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From the desk of Steve Lowell, Master Speaker and Mentor to those who speak in public.

Preparing Your Mind for Stage Mastery

Who Should You Emulate?

My speaking hero is Zig Ziglar.

When I was first learning to speak formally, I had this great idea that, if I could just emulate Zig, I could be a great speaker too. So, I began studying his talks, learning some of them word for word. I practiced his mannerisms and his jokes, and I began to speak like a Zig Ziglar clone.

Imagine my surprise when people didn’t respond as well as I thought they would when they expected a Steve Lowell presentation, and got a Zig Ziglar impersonation instead. And a poor impersonation, at that! I even attempted to mimic Zig’s southern drawl from time to time, and I believe it didn’t go over very well, since it was exacerbated by the fact that I’m Canadian, eh! I’d be at some meeting in the Great White North, speaking like I was fresh off the train from Yazoo City, Mississippi!

It wasn’t long before I realized the world wasn’t interested in me being a Zig Ziglar impersonator. Now, an Elvis impersonator, maybe, but alas, I realized I needed a new persona.

That’s when I discovered Tony Robbins. Now, here’s a guy I could imitate! He’s cool, people like him and he has no drawl. I thought, “I can do that!” So, my new persona came out as Tony Robbins on steroids. When I spoke, I’d blast onto the stage at warp speed, puff out my puny little chest to make myself look huge, and then I’d whoop and holler as I bounced around the stage, screeching about goal setting and self-image. All this time, I had a lousy self-image and no clear goals for myself. Then, one day it hit me. Who was I trying to kid? The more I tried to be like the successful speakers, the less successful I got.

I spent some time working on my own self-image, trying to discover who I really was, and what I really stood for. I struggled with all the rules I was being taught about speaking, because none of it felt natural, none of it felt right to me. When I became an instructor with a major training organization, I was pressured to follow the rules they laid out as to how I presented myself. The way I spoke, the words I used, the way I stood. I was being molded into a genetic clone of all the other trainers employed by this world-wide company, and I complied. My new persona became that of a robot, mechanically programmed to comply with the company’s procedures for speaking and training.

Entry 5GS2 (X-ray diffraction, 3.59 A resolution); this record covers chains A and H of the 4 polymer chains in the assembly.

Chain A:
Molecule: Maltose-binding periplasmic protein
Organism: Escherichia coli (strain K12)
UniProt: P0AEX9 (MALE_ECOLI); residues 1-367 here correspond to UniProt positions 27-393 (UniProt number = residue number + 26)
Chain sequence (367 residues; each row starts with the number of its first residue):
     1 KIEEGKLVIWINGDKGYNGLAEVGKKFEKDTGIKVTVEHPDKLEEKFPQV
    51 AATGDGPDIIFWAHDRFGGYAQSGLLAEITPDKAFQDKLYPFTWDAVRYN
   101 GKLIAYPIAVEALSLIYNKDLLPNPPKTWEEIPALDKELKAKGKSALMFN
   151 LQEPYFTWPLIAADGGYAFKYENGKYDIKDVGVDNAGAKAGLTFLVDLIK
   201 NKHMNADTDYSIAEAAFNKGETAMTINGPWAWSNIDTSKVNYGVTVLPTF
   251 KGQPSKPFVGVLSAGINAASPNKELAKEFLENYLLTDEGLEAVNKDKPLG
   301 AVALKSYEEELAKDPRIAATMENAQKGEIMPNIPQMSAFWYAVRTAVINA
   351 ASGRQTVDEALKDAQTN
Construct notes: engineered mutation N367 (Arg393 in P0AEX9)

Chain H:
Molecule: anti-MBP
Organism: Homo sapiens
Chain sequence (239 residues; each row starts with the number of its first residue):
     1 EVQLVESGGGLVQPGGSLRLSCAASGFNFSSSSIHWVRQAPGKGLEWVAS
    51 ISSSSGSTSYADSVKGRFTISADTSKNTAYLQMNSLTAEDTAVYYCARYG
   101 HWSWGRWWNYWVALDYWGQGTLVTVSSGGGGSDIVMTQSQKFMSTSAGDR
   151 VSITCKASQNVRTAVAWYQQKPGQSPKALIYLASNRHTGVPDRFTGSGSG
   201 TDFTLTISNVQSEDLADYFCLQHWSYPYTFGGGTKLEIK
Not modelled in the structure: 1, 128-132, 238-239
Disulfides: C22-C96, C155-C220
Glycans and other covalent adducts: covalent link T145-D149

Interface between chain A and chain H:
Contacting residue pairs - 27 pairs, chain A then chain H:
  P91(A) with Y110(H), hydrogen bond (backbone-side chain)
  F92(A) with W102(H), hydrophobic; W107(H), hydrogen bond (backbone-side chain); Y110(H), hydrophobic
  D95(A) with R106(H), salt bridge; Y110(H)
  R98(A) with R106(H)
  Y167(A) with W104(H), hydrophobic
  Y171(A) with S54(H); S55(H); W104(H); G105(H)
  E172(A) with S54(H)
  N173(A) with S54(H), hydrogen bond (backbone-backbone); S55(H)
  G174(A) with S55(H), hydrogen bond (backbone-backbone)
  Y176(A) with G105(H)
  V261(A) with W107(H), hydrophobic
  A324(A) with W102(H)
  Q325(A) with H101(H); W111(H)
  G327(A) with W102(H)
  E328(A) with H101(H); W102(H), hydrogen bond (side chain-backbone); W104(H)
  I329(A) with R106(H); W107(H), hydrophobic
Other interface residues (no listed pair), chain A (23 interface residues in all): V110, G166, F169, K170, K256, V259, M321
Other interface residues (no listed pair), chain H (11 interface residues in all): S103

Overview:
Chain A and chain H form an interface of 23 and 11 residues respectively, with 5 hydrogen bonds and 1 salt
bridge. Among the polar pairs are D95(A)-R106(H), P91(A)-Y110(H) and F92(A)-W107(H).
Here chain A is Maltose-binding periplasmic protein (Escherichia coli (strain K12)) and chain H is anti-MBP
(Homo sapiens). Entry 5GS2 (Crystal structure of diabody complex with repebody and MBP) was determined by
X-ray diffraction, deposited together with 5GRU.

After a while, I began asking myself, “Why? Why do I have to stand like that? Why do I have to use those words and not my own? Why can’t I just be myself when I’m speaking or instructing?” I became fed up with the pressure to conform, the pressure to follow someone else’s rules because they said I had to, and I decided to move on to something better.

At this point in time, I discovered something that changed my life forever. I discovered who I am and what I stand for. I believe our responsibility is to use our freedom of expression to present ourselves authentically, and let our experiences enhance the lives of others.

Notice that I said “responsibility” and not “right.” The reason I view our authentic self-expression as a responsibility lies in the fact that I believe we’ve all been given the gift of taking a journey through life, not only to evolve our selves, but also to contribute positively to the growth and evolution of others. If we gather the lessons and wisdom gained from our lives, but don’t share those lessons and that wisdom through our words and our expressions, no one else will have benefited from our journey.

So, when questioned about who you should emulate, the answer is no one. Yes, you may select a few specific traits or mannerisms from your heroes, and mold them into an effective delivery to enhance your own style from time-to-time, but, above all else, be yourself.

So, what’s the lesson? Be yourself. Everyone else is taken.

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